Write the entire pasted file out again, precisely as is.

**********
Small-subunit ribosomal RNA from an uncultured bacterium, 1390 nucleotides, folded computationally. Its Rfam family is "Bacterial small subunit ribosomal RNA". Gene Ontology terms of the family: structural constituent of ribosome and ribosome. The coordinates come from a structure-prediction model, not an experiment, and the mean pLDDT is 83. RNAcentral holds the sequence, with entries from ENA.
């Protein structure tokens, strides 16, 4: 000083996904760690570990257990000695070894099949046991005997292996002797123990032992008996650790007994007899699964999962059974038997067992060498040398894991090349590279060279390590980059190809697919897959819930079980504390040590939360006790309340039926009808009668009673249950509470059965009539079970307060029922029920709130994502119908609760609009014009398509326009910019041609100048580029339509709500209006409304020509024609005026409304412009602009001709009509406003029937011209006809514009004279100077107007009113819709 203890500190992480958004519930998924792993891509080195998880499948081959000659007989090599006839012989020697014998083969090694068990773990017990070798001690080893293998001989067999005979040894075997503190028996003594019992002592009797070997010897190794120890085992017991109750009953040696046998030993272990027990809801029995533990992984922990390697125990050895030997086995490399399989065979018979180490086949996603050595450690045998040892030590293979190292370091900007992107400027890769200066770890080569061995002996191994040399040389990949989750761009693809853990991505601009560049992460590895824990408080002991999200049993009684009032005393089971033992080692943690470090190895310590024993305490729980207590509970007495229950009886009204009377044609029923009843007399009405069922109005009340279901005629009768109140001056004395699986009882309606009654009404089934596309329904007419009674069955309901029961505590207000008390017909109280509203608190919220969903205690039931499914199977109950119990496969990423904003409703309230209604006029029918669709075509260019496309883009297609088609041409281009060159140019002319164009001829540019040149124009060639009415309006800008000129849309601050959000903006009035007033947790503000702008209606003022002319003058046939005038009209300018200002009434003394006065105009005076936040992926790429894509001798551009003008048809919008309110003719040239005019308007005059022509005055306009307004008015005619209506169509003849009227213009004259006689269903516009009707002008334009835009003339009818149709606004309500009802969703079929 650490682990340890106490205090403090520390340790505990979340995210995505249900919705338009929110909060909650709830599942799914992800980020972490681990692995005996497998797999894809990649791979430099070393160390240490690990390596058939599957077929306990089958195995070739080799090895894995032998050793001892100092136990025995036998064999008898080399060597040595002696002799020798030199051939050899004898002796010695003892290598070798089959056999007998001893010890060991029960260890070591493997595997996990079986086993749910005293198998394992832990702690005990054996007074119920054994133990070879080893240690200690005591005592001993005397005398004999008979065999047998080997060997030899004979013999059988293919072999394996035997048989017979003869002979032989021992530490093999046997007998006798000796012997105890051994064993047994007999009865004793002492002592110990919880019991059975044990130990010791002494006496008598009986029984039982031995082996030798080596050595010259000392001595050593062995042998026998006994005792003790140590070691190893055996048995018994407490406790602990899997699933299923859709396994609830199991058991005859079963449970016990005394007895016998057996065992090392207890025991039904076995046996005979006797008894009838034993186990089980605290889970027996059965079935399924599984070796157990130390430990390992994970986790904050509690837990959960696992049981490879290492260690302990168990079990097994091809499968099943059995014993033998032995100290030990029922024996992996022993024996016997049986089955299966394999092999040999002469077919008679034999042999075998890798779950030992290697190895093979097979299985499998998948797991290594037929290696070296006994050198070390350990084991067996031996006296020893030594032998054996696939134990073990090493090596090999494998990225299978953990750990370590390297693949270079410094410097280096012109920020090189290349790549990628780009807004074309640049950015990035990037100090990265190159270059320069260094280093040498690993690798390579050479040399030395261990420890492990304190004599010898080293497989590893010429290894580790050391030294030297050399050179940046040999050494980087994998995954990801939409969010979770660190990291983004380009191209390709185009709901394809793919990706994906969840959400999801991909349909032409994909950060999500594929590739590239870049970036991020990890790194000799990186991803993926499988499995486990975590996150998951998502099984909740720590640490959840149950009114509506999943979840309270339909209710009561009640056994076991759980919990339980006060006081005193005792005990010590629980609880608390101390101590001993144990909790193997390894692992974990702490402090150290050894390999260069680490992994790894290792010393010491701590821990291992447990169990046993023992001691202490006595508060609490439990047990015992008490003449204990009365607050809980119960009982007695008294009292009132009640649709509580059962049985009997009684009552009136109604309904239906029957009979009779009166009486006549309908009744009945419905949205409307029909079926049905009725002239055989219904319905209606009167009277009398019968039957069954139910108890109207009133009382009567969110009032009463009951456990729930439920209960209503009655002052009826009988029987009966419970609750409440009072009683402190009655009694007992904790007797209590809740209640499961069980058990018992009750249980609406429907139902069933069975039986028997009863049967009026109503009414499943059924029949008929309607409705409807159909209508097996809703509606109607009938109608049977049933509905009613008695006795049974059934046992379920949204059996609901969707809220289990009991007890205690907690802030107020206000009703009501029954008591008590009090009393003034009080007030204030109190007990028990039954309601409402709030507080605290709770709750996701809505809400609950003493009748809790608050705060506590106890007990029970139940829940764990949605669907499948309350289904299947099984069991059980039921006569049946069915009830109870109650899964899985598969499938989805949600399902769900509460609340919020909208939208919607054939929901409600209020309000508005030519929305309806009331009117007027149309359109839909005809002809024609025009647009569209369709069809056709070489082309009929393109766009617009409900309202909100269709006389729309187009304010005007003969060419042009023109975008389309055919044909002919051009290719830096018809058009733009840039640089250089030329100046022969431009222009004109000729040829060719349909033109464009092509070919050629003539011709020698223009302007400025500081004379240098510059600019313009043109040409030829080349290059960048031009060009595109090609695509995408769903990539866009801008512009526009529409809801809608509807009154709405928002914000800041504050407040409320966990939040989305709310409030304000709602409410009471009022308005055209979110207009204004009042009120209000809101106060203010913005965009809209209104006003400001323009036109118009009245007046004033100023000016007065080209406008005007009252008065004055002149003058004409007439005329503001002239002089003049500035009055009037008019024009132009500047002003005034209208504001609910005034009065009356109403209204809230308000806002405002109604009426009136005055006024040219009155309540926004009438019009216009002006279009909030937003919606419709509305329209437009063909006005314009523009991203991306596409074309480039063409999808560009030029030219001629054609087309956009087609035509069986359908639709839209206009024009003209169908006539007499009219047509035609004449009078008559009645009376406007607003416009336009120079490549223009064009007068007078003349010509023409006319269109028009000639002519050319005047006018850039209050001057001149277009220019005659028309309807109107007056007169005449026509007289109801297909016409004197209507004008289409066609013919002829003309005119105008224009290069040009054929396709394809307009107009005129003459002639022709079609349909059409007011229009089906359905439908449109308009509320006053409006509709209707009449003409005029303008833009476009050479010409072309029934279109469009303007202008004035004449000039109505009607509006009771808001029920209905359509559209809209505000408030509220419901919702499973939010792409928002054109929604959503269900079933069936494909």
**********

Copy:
Small-subunit ribosomal RNA from an uncultured bacterium, 1390 nucleotides, folded computationally. Its Rfam family is "Bacterial small subunit ribosomal RNA". Gene Ontology terms of the family: structural constituent of ribosome and ribosome. The coordinates come from a structure-prediction model, not an experiment, and the mean pLDDT is 83. RNAcentral holds the sequence, with entries from ENA.
């Protein structure tokens, strides 16, 4: 000083996904760690570990257990000695070894099949046991005997292996002797123990032992008996650790007994007899699964999962059974038997067992060498040398894991090349590279060279390590980059190809697919897959819930079980504390040590939360006790309340039926009808009668009673249950509470059965009539079970307060029922029920709130994502119908609760609009014009398509326009910019041609100048580029339509709500209006409304020509024609005026409304412009602009001709009509406003029937011209006809514009004279100077107007009113819709 203890500190992480958004519930998924792993891509080195998880499948081959000659007989090599006839012989020697014998083969090694068990773990017990070798001690080893293998001989067999005979040894075997503190028996003594019992002592009797070997010897190794120890085992017991109750009953040696046998030993272990027990809801029995533990992984922990390697125990050895030997086995490399399989065979018979180490086949996603050595450690045998040892030590293979190292370091900007992107400027890769200066770890080569061995002996191994040399040389990949989750761009693809853990991505601009560049992460590895824990408080002991999200049993009684009032005393089971033992080692943690470090190895310590024993305490729980207590509970007495229950009886009204009377044609029923009843007399009405069922109005009340279901005629009768109140001056004395699986009882309606009654009404089934596309329904007419009674069955309901029961505590207000008390017909109280509203608190919220969903205690039931499914199977109950119990496969990423904003409703309230209604006029029918669709075509260019496309883009297609088609041409281009060159140019002319164009001829540019040149124009060639009415309006800008000129849309601050959000903006009035007033947790503000702008209606003022002319003058046939005038009209300018200002009434003394006065105009005076936040992926790429894509001798551009003008048809919008309110003719040239005019308007005059022509005055306009307004008015005619209506169509003849009227213009004259006689269903516009009707002008334009835009003339009818149709606004309500009802969703079929 650490682990340890106490205090403090520390340790505990979340995210995505249900919705338009929110909060909650709830599942799914992800980020972490681990692995005996497998797999894809990649791979430099070393160390240490690990390596058939599957077929306990089958195995070739080799090895894995032998050793001892100092136990025995036998064999008898080399060597040595002696002799020798030199051939050899004898002796010695003892290598070798089959056999007998001893010890060991029960260890070591493997595997996990079986086993749910005293198998394992832990702690005990054996007074119920054994133990070879080893240690200690005591005592001993005397005398004999008979065999047998080997060997030899004979013999059988293919072999394996035997048989017979003869002979032989021992530490093999046997007998006798000796012997105890051994064993047994007999009865004793002492002592110990919880019991059975044990130990010791002494006496008598009986029984039982031995082996030798080596050595010259000392001595050593062995042998026998006994005792003790140590070691190893055996048995018994407490406790602990899997699933299923859709396994609830199991058991005859079963449970016990005394007895016998057996065992090392207890025991039904076995046996005979006797008894009838034993186990089980605290889970027996059965079935399924599984070796157990130390430990390992994970986790904050509690837990959960696992049981490879290492260690302990168990079990097994091809499968099943059995014993033998032995100290030990029922024996992996022993024996016997049986089955299966394999092999040999002469077919008679034999042999075998890798779950030992290697190895093979097979299985499998998948797991290594037929290696070296006994050198070390350990084991067996031996006296020893030594032998054996696939134990073990090493090596090999494998990225299978953990750990370590390297693949270079410094410097280096012109920020090189290349790549990628780009807004074309640049950015990035990037100090990265190159270059320069260094280093040498690993690798390579050479040399030395261990420890492990304190004599010898080293497989590893010429290894580790050391030294030297050399050179940046040999050494980087994998995954990801939409969010979770660190990291983004380009191209390709185009709901394809793919990706994906969840959400999801991909349909032409994909950060999500594929590739590239870049970036991020990890790194000799990186991803993926499988499995486990975590996150998951998502099984909740720590640490959840149950009114509506999943979840309270339909209710009561009640056994076991759980919990339980006060006081005193005792005990010590629980609880608390101390101590001993144990909790193997390894692992974990702490402090150290050894390999260069680490992994790894290792010393010491701590821990291992447990169990046993023992001691202490006595508060609490439990047990015992008490003449204990009365607050809980119960009982007695008294009292009132009640649709509580059962049985009997009684009552009136109604309904239906029957009979009779009166009486006549309908009744009945419905949205409307029909079926049905009725002239055989219904319905209606009167009277009398019968039957069954139910108890109207009133009382009567969110009032009463009951456990729930439920209960209503009655002052009826009988029987009966419970609750409440009072009683402190009655009694007992904790007797209590809740209640499961069980058990018992009750249980609406429907139902069933069975039986028997009863049967009026109503009414499943059924029949008929309607409705409807159909209508097996809703509606109607009938109608049977049933509905009613008695006795049974059934046992379920949204059996609901969707809220289990009991007890205690907690802030107020206000009703009501029954008591008590009090009393003034009080007030204030109190007990028990039954309601409402709030507080605290709770709750996701809505809400609950003493009748809790608050705060506590106890007990029970139940829940764990949605669907499948309350289904299947099984069991059980039921006569049946069915009830109870109650899964899985598969499938989805949600399902769900509460609340919020909208939208919607054939929901409600209020309000508005030519929305309806009331009117007027149309359109839909005809002809024609025009647009569209369709069809056709070489082309009929393109766009617009409900309202909100269709006389729309187009304010005007003969060419042009023109975008389309055919044909002919051009290719830096018809058009733009840039640089250089030329100046022969431009222009004109000729040829060719349909033109464009092509070919050629003539011709020698223009302007400025500081004379240098510059600019313009043109040409030829080349290059960048031009060009595109090609695509995408769903990539866009801008512009526009529409809801809608509807009154709405928002914000800041504050407040409320966990939040989305709310409030304000709602409410009471009022308005055209979110207009204004009042009120209000809101106060203010913005965009809209209104006003400001323009036109118009009245007046004033100023000016007065080209406008005007009252008065004055002149003058004409007439005329503001002239002089003049500035009055009037008019024009132009500047002003005034209208504001609910005034009065009356109403209204809230308000806002405002109604009426009136005055006024040219009155309540926004009438019009216009002006279009909030937003919606419709509305329209437009063909006005314009523009991203991306596409074309480039063409999808560009030029030219001629054609087309956009087609035509069986359908639709839209206009024009003209169908006539007499009219047509035609004449009078008559009645009376406007607003416009336009120079490549223009064009007068007078003349010509023409006319269109028009000639002519050319005047006018850039209050001057001149277009220019005659028309309807109107007056007169005449026509007289109801297909016409004197209507004008289409066609013919002829003309005119105008224009290069040009054929396709394809307009107009005129003459002639022709079609349909059409007011229009089906359905439908449109308009509320006053409006509709209707009449003409005029303008833009476009050479010409072309029934279109469009303007202008004035004449000039109505009607509006009771808001029920209905359509559209809209505000408030509220419901919702499973939010792409928002054109929604959503269900079933069936494909």